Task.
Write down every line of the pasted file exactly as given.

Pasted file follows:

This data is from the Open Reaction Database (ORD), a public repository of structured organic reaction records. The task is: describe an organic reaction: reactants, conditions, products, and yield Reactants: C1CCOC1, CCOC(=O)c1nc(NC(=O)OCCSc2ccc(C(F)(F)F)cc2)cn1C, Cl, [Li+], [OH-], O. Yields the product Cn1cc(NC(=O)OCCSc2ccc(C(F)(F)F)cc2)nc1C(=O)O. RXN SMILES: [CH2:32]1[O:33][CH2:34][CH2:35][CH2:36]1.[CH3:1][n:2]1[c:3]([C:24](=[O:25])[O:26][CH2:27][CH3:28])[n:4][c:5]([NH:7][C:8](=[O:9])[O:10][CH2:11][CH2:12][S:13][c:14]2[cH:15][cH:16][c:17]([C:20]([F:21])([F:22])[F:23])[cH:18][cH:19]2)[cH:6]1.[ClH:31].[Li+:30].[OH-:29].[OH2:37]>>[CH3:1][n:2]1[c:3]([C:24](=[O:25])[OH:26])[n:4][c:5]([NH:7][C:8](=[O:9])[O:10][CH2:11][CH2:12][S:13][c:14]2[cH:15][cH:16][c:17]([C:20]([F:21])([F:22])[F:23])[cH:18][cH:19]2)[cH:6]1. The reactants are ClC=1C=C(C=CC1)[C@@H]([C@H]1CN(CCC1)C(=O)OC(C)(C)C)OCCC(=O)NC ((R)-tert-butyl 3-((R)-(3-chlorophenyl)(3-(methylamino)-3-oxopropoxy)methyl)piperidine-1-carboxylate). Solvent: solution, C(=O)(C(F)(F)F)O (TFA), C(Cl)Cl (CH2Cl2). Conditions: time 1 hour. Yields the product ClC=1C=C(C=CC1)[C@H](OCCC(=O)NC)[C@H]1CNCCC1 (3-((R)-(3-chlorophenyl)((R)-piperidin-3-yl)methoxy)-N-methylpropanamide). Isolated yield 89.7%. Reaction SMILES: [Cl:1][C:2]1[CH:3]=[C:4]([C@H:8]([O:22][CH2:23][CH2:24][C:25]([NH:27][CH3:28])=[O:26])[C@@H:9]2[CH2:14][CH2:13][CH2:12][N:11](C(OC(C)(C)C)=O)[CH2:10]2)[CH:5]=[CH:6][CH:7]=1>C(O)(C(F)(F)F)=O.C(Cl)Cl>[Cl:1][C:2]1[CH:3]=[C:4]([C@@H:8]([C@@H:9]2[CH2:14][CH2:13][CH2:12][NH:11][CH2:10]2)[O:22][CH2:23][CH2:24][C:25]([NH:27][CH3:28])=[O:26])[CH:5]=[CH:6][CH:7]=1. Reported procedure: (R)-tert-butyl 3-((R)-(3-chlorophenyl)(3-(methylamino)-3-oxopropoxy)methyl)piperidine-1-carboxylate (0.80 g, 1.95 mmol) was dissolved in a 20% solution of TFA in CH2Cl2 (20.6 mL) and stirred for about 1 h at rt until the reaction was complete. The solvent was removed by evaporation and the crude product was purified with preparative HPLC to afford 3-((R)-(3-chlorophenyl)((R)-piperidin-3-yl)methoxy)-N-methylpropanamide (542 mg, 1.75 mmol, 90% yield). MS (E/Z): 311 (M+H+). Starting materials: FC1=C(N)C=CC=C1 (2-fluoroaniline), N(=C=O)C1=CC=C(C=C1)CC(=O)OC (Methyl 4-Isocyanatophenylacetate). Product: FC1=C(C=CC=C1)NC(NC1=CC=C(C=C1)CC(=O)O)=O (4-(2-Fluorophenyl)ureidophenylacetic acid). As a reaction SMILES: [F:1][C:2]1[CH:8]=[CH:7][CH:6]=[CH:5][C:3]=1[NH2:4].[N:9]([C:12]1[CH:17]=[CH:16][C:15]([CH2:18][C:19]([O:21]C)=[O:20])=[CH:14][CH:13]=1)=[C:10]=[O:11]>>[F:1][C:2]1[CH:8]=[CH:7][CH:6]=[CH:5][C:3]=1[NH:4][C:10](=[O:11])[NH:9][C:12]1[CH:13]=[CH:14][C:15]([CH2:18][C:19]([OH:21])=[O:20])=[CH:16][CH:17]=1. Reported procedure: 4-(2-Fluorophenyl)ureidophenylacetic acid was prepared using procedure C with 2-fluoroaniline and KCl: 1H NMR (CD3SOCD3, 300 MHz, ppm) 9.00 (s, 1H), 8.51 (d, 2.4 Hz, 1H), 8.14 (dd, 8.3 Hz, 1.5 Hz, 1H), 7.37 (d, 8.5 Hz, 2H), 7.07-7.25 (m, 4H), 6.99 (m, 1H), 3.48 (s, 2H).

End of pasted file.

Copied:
This data is from the Open Reaction Database (ORD), a public repository of structured organic reaction records. The task is: describe an organic reaction: reactants, conditions, products, and yield Reactants: C1CCOC1, CCOC(=O)c1nc(NC(=O)OCCSc2ccc(C(F)(F)F)cc2)cn1C, Cl, [Li+], [OH-], O. Yields the product Cn1cc(NC(=O)OCCSc2ccc(C(F)(F)F)cc2)nc1C(=O)O. RXN SMILES: [CH2:32]1[O:33][CH2:34][CH2:35][CH2:36]1.[CH3:1][n:2]1[c:3]([C:24](=[O:25])[O:26][CH2:27][CH3:28])[n:4][c:5]([NH:7][C:8](=[O:9])[O:10][CH2:11][CH2:12][S:13][c:14]2[cH:15][cH:16][c:17]([C:20]([F:21])([F:22])[F:23])[cH:18][cH:19]2)[cH:6]1.[ClH:31].[Li+:30].[OH-:29].[OH2:37]>>[CH3:1][n:2]1[c:3]([C:24](=[O:25])[OH:26])[n:4][c:5]([NH:7][C:8](=[O:9])[O:10][CH2:11][CH2:12][S:13][c:14]2[cH:15][cH:16][c:17]([C:20]([F:21])([F:22])[F:23])[cH:18][cH:19]2)[cH:6]1. The reactants are ClC=1C=C(C=CC1)[C@@H]([C@H]1CN(CCC1)C(=O)OC(C)(C)C)OCCC(=O)NC ((R)-tert-butyl 3-((R)-(3-chlorophenyl)(3-(methylamino)-3-oxopropoxy)methyl)piperidine-1-carboxylate). Solvent: solution, C(=O)(C(F)(F)F)O (TFA), C(Cl)Cl (CH2Cl2). Conditions: time 1 hour. Yields the product ClC=1C=C(C=CC1)[C@H](OCCC(=O)NC)[C@H]1CNCCC1 (3-((R)-(3-chlorophenyl)((R)-piperidin-3-yl)methoxy)-N-methylpropanamide). Isolated yield 89.7%. Reaction SMILES: [Cl:1][C:2]1[CH:3]=[C:4]([C@H:8]([O:22][CH2:23][CH2:24][C:25]([NH:27][CH3:28])=[O:26])[C@@H:9]2[CH2:14][CH2:13][CH2:12][N:11](C(OC(C)(C)C)=O)[CH2:10]2)[CH:5]=[CH:6][CH:7]=1>C(O)(C(F)(F)F)=O.C(Cl)Cl>[Cl:1][C:2]1[CH:3]=[C:4]([C@@H:8]([C@@H:9]2[CH2:14][CH2:13][CH2:12][NH:11][CH2:10]2)[O:22][CH2:23][CH2:24][C:25]([NH:27][CH3:28])=[O:26])[CH:5]=[CH:6][CH:7]=1. Reported procedure: (R)-tert-butyl 3-((R)-(3-chlorophenyl)(3-(methylamino)-3-oxopropoxy)methyl)piperidine-1-carboxylate (0.80 g, 1.95 mmol) was dissolved in a 20% solution of TFA in CH2Cl2 (20.6 mL) and stirred for about 1 h at rt until the reaction was complete. The solvent was removed by evaporation and the crude product was purified with preparative HPLC to afford 3-((R)-(3-chlorophenyl)((R)-piperidin-3-yl)methoxy)-N-methylpropanamide (542 mg, 1.75 mmol, 90% yield). MS (E/Z): 311 (M+H+). Starting materials: FC1=C(N)C=CC=C1 (2-fluoroaniline), N(=C=O)C1=CC=C(C=C1)CC(=O)OC (Methyl 4-Isocyanatophenylacetate). Product: FC1=C(C=CC=C1)NC(NC1=CC=C(C=C1)CC(=O)O)=O (4-(2-Fluorophenyl)ureidophenylacetic acid). As a reaction SMILES: [F:1][C:2]1[CH:8]=[CH:7][CH:6]=[CH:5][C:3]=1[NH2:4].[N:9]([C:12]1[CH:17]=[CH:16][C:15]([CH2:18][C:19]([O:21]C)=[O:20])=[CH:14][CH:13]=1)=[C:10]=[O:11]>>[F:1][C:2]1[CH:8]=[CH:7][CH:6]=[CH:5][C:3]=1[NH:4][C:10](=[O:11])[NH:9][C:12]1[CH:13]=[CH:14][C:15]([CH2:18][C:19]([OH:21])=[O:20])=[CH:16][CH:17]=1. Reported procedure: 4-(2-Fluorophenyl)ureidophenylacetic acid was prepared using procedure C with 2-fluoroaniline and KCl: 1H NMR (CD3SOCD3, 300 MHz, ppm) 9.00 (s, 1H), 8.51 (d, 2.4 Hz, 1H), 8.14 (dd, 8.3 Hz, 1.5 Hz, 1H), 7.37 (d, 8.5 Hz, 2H), 7.07-7.25 (m, 4H), 6.99 (m, 1H), 3.48 (s, 2H).